Not content with having already released no less than four new desktop graphics chips this year - with the high end Radeon X800 (R420), its PCI Express counterpart (R423), along with the lower end PCI Express X600 (RV380) and X300 (RV370) - ATI have been keeping their engineers busy and have released yet another chip, this one being RV410, to power the X700 series of desktop graphics processors.

In this review we're taking a look at two versions of the Radeon X700, both ATI's higher end, reference X700 XT and one of ATI's partner vendor's PRO variants, the Sapphire Hybrid Radeon X700 PRO.


Radeon X700 has been designed to fill the mainstream market segment, for those that want decent gaming performance but at good value. Fundamentally the main idea appears to have been to bring last years high end performance, such as that of the Radeon 9800 PRO, into this years mainstream parts as there is a gulf in performance between the current 12 / 16 pipe X800's and the previous mainstream parts of 9600 / X600. However, in designing the RV410 chip that is the core of the Radeon X700's ATI have hit upon a curious mix of performance features: the chip retains a 2 quad pixel pipeline organisation, similar to that of 9800, however 9800's 256-bit memory bus is not retained, leaving a 128-bit bus, but all 6 vertex shader units from X800's configuration have been retained as opposed to the 4 units in 9800 and 2 in all the other previous mainstream parts!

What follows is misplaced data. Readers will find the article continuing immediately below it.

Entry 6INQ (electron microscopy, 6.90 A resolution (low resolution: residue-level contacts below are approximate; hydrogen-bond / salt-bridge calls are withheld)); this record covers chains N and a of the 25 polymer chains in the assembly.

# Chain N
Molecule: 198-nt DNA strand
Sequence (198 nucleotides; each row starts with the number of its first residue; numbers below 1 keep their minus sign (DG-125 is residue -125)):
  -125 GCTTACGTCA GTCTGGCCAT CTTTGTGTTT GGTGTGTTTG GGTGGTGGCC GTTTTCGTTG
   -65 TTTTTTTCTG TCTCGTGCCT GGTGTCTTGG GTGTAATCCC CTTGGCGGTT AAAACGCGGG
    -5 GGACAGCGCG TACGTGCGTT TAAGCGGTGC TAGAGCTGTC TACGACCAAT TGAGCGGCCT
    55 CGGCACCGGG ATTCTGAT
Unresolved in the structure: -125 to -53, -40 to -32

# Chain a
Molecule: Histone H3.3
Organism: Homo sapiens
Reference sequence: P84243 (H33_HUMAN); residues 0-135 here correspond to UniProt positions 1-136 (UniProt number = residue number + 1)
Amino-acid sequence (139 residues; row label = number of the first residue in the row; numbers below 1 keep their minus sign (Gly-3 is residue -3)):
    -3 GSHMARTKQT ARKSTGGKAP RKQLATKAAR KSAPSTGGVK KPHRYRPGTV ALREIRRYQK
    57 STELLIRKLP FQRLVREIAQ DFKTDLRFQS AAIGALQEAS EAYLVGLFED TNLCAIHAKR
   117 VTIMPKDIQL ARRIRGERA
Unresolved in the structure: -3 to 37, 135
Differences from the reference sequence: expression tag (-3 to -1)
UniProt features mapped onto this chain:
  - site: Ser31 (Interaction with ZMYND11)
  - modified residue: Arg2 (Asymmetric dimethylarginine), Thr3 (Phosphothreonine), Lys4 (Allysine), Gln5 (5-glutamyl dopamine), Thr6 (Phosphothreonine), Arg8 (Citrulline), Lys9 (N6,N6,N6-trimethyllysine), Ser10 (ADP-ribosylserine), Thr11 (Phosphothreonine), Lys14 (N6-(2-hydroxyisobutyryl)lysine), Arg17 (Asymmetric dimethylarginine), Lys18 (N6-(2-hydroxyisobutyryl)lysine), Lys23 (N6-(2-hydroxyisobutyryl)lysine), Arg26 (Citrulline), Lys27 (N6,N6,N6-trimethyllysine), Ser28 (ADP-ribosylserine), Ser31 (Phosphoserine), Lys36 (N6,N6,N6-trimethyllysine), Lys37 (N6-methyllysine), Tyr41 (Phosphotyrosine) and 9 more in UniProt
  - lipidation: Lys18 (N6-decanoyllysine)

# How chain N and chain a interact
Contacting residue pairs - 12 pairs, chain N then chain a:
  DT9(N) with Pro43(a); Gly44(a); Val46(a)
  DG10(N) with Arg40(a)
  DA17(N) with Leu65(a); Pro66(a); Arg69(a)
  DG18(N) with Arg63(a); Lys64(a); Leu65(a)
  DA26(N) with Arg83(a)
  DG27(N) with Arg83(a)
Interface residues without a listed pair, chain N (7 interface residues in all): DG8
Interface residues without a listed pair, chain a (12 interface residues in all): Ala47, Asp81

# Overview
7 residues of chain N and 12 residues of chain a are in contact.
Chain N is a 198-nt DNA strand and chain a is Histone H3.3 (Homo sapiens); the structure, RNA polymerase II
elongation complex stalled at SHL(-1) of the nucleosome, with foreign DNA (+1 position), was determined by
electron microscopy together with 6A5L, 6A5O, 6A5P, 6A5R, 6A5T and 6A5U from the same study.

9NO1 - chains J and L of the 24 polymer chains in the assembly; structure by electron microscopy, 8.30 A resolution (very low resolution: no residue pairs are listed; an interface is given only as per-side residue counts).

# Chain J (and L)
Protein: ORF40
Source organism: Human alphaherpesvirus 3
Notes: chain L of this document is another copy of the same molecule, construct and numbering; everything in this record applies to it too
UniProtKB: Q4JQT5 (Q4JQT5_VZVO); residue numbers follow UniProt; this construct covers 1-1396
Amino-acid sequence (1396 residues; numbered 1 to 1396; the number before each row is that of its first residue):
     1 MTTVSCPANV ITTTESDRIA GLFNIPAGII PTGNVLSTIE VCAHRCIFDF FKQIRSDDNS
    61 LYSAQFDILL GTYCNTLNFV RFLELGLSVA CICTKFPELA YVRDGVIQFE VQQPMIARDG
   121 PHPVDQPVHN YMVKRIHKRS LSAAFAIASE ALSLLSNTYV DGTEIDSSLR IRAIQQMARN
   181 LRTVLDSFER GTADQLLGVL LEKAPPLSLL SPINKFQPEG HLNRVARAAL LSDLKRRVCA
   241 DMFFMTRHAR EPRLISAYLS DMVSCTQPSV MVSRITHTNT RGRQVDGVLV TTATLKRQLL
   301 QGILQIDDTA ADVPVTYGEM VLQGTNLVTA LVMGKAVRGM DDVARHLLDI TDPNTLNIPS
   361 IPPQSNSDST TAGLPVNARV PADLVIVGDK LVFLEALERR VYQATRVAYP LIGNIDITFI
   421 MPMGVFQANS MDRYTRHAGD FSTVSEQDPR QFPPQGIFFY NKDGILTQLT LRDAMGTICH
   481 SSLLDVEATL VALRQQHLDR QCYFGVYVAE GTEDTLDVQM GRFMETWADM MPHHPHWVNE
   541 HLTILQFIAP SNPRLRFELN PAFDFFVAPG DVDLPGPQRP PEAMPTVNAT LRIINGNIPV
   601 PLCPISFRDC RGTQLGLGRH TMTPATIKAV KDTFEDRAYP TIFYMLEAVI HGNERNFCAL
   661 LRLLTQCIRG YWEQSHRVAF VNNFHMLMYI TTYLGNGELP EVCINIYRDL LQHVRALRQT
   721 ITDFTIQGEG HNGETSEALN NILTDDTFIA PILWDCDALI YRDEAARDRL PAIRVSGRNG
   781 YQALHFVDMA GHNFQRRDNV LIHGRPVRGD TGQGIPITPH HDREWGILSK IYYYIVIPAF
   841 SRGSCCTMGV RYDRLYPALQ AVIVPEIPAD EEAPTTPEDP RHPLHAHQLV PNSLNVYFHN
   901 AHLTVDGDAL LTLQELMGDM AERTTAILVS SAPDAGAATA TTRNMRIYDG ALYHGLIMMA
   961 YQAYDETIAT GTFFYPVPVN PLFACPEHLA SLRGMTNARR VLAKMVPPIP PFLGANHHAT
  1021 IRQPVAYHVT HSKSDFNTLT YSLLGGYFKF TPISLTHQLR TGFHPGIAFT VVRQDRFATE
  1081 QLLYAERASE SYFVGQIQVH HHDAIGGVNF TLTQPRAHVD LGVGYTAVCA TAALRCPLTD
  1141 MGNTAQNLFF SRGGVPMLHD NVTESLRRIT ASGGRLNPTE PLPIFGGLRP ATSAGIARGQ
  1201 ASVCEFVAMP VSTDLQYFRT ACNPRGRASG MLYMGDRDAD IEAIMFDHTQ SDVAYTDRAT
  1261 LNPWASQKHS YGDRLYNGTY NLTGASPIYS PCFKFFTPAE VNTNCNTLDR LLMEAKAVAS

ATI has a history of continuing with the previous generation by trickling it into the low end when they introduce a new high end part, however the lines have become increasingly blurred as more chips of similar generations are being produced at the same time - the Radeon 9000 series consisted of a mix of DirectX8.1 and 9 generation parts, with the DirectX9 architecture being moved down to the mainstream position after the first refresh. The "X" series is again based on a mix of platforms, with the lower end X300 and X600 being functionally equivalent chips as Radeon 9600, but on the PCI Express bus, and the higher end X800 is based on a tweaked architecture to offer more features, capabilities and address some of the weaker elements of the R300 architecture. Rather than being based on R300, RV410's architecture is taken from R420 which results in X700 having longer pixel shader instruction capabilities and 3Dc normal map compression. The memory bus is also based on the new programmable memory bus from R420, which allows for much higher memory clock rates than any R300 based part, thus enabling X700 to utilise higher performance memory, making up a little for the lack of  256-bit memory bus.



Later in this review we'll look at where this mix of features and performance characterises lands the X700 XT and PRO in terms of performance in relation to the contemporary line and last years Radeon 9800 PRO.